The study by Birch et al1 in this issue of JAMA Ophthalmology provides us with an informative perspective on the lives of children who were treated for amblyopia. These investigators studied 50 children who received treatment for amblyopia who were approximately age 10 years who wore eyeglasses, 31 (62%) of whom had been treated for strabismus, including surgically, and in whom the median stereopsis was nil. The children with amblyopia were compared with 13 similarly aged patients with anisometropia or strabismus who mostly wore eyeglasses but did not have amblyopia and had moderately impaired mean stereopsis of 200 arcseconds. A final group was visually healthy children, none of whom wore eyeglasses and who had a mean stereopsis of 40 to 50 arc-seconds, representing the best possible performance on this test.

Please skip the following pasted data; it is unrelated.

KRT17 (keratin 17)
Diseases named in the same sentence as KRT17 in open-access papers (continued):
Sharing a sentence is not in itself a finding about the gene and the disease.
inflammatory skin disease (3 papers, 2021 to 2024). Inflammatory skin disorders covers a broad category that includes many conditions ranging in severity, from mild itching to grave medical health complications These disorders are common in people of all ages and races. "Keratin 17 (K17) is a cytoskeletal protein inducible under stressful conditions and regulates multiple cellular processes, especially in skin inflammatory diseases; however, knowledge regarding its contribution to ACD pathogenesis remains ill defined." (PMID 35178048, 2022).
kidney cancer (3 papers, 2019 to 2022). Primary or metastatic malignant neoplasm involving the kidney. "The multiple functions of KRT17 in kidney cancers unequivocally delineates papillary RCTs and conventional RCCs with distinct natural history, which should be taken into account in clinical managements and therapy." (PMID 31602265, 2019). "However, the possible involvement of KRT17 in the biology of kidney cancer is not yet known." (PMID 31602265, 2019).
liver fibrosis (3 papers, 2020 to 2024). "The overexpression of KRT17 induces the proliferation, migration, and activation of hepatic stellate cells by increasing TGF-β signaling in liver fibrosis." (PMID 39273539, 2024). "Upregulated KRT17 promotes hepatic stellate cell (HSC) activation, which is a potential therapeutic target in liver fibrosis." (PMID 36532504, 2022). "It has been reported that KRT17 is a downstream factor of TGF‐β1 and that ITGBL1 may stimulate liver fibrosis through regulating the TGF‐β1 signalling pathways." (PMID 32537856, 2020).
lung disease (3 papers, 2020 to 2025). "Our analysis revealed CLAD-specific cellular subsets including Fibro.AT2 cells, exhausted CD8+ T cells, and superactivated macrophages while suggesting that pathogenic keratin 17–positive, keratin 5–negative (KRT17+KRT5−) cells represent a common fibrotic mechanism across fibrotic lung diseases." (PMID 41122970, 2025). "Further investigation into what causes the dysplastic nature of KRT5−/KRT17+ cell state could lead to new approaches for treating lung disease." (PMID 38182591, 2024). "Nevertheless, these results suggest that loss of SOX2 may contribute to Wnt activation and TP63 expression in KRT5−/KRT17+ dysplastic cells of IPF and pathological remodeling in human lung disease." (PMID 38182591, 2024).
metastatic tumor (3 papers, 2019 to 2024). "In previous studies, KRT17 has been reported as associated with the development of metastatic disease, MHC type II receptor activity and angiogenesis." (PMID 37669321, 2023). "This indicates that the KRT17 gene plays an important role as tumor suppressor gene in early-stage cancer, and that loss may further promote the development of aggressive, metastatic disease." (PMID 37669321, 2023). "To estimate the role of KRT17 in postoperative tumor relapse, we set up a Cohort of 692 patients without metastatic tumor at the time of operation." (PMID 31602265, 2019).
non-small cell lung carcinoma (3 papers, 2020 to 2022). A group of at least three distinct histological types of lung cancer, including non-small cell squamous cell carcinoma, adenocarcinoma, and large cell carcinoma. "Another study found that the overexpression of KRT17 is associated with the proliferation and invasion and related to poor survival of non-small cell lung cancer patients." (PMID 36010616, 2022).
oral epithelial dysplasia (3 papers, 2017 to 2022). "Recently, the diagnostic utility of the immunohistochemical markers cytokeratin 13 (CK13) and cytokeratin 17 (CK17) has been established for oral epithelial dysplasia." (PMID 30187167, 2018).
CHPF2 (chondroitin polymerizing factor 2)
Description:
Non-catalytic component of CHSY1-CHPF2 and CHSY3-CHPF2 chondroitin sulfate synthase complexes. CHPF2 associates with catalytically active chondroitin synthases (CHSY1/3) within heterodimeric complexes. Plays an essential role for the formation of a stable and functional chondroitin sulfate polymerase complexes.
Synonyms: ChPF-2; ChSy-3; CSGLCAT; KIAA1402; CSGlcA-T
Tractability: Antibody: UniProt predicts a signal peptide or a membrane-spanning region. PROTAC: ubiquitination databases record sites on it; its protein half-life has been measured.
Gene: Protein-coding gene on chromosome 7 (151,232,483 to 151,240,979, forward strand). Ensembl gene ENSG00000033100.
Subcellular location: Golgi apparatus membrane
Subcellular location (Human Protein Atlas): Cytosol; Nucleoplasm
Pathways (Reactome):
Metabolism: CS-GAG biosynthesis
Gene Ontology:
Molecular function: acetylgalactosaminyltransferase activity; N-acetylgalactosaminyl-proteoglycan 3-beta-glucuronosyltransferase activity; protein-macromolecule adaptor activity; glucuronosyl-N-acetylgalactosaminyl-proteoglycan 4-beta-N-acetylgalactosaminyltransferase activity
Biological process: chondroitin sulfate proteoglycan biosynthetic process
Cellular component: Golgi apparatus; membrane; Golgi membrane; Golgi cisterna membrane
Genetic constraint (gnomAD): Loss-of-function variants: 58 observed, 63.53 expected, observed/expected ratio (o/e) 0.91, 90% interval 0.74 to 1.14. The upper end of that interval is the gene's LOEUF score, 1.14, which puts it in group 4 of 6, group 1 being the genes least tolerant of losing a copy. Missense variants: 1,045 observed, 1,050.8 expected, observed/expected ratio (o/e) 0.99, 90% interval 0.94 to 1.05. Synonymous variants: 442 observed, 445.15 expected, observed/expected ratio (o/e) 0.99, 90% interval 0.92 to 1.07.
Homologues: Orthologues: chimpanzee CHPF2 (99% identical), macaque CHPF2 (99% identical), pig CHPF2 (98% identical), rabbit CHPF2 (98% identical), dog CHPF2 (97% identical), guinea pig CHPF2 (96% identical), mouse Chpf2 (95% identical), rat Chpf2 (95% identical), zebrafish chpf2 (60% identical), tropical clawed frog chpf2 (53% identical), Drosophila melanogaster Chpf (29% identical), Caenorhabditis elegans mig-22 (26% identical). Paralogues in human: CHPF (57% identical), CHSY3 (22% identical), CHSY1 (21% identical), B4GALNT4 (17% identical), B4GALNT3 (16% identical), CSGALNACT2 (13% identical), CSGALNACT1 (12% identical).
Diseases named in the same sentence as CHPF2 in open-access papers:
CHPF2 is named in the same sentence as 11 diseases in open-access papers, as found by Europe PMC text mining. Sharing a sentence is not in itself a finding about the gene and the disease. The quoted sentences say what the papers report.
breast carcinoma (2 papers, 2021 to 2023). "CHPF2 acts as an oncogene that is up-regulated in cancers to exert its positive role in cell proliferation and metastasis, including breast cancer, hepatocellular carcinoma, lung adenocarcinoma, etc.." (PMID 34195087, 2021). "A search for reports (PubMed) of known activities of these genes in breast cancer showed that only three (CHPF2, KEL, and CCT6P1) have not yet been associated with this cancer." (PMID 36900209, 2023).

Demer JL. Childhood Self-perceptions in Children With Amblyopia: Is the Problem the Disease or the Treatment? JAMA Ophthalmol. 2019;137(2):174–175. doi:10.1001/jamaophthalmol.2018.5543
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